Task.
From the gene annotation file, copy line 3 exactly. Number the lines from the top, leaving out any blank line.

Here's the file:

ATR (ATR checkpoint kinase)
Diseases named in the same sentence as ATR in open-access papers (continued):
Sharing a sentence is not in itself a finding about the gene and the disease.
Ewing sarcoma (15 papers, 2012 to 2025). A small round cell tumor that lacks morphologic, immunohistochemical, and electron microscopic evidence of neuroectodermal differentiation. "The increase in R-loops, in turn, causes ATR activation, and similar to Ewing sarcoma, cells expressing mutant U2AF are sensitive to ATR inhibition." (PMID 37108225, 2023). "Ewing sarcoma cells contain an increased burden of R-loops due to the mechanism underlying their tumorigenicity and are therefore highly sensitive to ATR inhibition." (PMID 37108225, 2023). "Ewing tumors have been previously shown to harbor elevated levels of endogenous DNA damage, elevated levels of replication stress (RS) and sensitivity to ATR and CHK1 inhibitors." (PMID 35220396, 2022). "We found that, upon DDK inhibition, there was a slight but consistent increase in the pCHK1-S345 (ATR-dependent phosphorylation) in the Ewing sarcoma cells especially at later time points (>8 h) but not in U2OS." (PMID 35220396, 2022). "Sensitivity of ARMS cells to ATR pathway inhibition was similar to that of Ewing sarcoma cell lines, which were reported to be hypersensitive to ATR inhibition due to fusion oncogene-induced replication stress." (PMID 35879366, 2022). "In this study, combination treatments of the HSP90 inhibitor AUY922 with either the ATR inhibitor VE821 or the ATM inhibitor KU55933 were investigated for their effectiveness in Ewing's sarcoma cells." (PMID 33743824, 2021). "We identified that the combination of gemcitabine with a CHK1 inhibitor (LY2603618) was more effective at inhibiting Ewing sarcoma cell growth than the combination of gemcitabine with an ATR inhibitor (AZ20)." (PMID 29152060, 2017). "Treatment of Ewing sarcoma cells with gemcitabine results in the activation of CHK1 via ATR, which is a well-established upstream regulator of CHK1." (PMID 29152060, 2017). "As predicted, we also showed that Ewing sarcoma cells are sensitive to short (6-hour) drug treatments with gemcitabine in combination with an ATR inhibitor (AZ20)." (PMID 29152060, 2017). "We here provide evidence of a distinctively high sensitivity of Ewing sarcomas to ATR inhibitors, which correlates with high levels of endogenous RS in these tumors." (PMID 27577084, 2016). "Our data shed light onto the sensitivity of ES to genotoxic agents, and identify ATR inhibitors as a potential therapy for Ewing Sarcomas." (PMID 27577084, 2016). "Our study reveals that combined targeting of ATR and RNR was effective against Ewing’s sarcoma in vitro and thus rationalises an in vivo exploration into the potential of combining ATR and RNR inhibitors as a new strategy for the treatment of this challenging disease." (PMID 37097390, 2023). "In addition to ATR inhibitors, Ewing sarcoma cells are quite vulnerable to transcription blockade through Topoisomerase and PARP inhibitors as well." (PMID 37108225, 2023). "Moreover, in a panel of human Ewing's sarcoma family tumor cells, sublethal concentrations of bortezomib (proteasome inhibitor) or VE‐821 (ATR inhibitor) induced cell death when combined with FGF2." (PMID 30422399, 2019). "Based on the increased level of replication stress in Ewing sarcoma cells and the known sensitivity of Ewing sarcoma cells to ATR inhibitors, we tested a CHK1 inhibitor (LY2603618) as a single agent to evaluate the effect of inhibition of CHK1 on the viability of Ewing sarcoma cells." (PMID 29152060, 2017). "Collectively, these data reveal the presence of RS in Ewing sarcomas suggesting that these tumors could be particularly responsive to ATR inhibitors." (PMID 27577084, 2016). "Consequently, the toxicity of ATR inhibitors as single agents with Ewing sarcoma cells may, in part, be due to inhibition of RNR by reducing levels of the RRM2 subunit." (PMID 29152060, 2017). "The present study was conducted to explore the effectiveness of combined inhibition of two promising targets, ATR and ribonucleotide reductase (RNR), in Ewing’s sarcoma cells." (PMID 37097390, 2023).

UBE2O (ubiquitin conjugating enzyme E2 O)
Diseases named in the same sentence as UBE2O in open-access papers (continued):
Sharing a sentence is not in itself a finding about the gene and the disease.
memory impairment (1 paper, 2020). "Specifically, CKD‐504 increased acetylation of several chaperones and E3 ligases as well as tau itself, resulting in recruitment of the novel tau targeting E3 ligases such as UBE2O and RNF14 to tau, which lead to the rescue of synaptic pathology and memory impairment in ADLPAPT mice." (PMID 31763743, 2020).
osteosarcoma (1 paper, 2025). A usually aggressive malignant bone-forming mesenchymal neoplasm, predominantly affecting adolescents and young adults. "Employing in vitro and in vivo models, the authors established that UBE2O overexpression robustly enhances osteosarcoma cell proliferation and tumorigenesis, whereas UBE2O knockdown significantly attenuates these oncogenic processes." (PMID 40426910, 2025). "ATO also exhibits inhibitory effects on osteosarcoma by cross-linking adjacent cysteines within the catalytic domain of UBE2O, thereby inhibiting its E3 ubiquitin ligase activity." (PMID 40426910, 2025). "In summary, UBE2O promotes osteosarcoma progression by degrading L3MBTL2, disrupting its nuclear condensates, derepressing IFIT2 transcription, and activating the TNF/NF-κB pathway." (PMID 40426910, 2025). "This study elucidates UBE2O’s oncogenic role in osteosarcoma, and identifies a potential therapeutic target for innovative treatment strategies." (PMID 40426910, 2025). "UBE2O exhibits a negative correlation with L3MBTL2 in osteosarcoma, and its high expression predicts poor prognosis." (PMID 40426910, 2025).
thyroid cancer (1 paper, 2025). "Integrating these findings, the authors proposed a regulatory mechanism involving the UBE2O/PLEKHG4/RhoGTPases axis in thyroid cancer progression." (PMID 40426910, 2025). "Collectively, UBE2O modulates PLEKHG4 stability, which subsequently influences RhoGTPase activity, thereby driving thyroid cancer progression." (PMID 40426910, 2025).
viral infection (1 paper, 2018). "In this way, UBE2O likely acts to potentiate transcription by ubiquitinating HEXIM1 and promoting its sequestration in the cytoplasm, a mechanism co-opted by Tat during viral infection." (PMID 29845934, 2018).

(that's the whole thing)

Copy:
Sharing a sentence is not in itself a finding about the gene and the disease.